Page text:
Ketola R, Häkkänen M, Toivonen R, Takala E-P, Viikari-Juntura E
Finnish Institute of Occupational Health, Helsinki
Computers facilitate and make work more efficient in many professions. In Finland in 1996, 57% of the women and 55% of the men used a video display unit (VDU) in their work (Statistics Finland 1996). The use of graphics software and non-keyboard input devices, e.g. mouse, has increased rapidly causing new demands for the design of office work places. Poorly designed VDU work has been associated with a variety of physical and psychosocial problems. Redesign and improvements in ergonomics have generally been recommended as a solution for musculoskeletal disorders in VDU work. Scientific evidence on the effects of ergonomics is, however, scanty.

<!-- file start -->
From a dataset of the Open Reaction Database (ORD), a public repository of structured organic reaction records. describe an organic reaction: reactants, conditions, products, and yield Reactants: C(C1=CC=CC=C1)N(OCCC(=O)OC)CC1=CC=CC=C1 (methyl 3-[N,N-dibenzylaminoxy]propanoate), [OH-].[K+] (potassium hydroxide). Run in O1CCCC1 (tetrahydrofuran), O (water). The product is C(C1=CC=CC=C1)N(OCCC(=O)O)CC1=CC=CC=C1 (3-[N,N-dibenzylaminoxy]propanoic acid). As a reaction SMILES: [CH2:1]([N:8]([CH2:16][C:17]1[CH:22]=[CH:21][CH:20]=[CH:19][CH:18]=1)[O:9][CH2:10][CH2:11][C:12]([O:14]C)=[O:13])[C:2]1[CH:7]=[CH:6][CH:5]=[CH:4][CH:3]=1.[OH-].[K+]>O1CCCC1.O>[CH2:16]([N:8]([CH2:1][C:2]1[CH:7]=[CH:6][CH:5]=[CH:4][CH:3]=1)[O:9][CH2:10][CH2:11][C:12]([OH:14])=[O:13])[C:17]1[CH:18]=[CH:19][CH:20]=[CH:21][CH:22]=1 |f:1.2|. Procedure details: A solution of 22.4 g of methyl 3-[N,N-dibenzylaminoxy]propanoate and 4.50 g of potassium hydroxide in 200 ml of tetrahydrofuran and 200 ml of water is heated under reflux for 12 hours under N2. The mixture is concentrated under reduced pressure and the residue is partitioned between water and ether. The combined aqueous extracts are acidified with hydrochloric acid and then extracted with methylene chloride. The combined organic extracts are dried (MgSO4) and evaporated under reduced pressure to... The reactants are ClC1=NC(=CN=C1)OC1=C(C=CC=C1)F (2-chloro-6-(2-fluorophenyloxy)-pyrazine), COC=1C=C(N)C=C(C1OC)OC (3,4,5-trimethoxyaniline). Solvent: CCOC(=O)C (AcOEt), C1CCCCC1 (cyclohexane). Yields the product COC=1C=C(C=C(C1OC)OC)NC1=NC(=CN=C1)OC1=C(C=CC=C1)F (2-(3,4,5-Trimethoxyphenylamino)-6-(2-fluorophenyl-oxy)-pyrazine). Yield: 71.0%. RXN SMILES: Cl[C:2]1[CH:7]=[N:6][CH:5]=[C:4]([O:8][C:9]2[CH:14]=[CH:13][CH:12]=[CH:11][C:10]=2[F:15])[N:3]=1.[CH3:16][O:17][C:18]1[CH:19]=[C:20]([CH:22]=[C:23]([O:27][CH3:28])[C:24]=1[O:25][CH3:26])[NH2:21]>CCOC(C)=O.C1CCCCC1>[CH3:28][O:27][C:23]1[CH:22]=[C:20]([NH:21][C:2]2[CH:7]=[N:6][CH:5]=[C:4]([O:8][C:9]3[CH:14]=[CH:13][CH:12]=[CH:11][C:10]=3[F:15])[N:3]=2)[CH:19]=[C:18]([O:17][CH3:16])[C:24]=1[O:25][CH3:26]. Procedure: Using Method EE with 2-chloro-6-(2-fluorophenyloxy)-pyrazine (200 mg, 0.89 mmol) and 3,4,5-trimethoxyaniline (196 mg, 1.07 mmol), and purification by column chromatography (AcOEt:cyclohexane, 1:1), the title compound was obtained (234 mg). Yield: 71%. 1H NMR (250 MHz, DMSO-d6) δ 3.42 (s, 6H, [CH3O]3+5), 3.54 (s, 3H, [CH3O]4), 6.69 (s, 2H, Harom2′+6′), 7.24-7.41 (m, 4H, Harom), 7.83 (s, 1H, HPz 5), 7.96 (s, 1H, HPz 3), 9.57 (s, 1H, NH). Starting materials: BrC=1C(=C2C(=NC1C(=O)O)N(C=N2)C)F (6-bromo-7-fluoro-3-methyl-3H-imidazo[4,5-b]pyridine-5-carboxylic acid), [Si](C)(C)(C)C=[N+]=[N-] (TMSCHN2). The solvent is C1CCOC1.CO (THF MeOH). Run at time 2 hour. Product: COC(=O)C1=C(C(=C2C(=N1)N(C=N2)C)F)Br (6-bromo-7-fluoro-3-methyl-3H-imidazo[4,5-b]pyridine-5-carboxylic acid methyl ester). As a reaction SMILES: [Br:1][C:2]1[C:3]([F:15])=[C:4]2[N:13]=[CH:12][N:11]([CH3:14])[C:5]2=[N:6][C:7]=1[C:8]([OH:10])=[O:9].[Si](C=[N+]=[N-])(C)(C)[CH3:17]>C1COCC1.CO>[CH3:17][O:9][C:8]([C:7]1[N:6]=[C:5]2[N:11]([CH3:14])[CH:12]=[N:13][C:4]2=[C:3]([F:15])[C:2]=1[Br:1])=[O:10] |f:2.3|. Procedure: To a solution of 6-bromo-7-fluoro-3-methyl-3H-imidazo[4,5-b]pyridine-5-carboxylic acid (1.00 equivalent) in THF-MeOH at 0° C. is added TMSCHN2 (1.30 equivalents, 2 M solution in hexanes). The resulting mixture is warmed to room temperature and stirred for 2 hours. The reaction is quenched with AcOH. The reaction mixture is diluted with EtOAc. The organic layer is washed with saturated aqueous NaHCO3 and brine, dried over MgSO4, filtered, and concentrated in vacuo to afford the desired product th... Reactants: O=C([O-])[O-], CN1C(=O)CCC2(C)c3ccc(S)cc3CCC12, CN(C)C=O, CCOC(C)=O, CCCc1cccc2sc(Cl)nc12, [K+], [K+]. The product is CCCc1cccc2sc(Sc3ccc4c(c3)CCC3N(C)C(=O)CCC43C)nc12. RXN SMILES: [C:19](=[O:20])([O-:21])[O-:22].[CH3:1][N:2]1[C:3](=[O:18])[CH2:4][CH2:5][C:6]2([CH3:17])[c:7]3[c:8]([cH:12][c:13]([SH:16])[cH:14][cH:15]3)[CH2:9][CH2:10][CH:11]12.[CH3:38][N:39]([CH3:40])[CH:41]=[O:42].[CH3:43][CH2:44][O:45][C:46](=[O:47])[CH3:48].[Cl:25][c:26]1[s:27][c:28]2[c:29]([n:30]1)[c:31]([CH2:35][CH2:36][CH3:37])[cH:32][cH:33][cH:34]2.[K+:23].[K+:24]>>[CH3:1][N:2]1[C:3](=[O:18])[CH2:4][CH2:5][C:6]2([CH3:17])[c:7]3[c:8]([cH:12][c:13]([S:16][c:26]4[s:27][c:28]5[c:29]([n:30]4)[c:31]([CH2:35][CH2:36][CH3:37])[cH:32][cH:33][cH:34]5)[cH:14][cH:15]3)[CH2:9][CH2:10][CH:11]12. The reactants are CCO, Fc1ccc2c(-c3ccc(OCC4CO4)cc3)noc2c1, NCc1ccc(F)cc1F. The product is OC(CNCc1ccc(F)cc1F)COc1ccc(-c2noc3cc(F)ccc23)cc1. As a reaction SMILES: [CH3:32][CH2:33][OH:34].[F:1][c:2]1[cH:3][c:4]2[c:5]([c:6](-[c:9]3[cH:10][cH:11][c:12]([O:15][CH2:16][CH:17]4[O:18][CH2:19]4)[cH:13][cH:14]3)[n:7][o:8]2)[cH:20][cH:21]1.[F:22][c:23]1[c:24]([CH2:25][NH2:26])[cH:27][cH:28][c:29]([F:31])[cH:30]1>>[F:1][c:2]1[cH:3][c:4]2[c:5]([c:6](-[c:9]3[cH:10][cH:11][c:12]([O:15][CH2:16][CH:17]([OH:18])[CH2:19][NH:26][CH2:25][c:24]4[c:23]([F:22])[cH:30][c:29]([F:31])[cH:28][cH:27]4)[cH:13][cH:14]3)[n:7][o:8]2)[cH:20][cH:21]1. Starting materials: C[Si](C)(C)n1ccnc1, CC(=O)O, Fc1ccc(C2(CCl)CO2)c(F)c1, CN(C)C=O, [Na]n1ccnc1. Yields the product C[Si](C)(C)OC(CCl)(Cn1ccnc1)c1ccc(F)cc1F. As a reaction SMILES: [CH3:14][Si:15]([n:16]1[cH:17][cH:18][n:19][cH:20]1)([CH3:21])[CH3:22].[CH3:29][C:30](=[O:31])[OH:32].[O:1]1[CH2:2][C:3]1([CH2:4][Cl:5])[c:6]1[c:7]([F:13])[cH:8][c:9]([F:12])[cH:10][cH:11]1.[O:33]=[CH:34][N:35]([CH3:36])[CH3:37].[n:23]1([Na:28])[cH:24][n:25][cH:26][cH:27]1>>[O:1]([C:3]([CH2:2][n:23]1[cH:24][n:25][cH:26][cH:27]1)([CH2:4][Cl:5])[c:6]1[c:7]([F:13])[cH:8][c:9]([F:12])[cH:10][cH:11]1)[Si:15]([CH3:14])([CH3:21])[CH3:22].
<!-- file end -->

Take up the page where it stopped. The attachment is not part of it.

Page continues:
We carried out a randomised controlled trial on the effects of ergonomic changes in VDU work. The study includes three different interventions and investigates their effects on neck, shoulder and upper extremity symptoms.
The study was carried out in three administrational centres of a medium-sized city in Finland. Employees working in the office at least 4 hours per week (n=515) were asked to fill in a questionnaire in January 1998. Organisational and environmental factors of VDU work, time working with input devices and various types of software, general health, psychosocial stress, and musculoskeletal symptoms were inquired. A total of 410 employees (80%) replied to the questionnaire.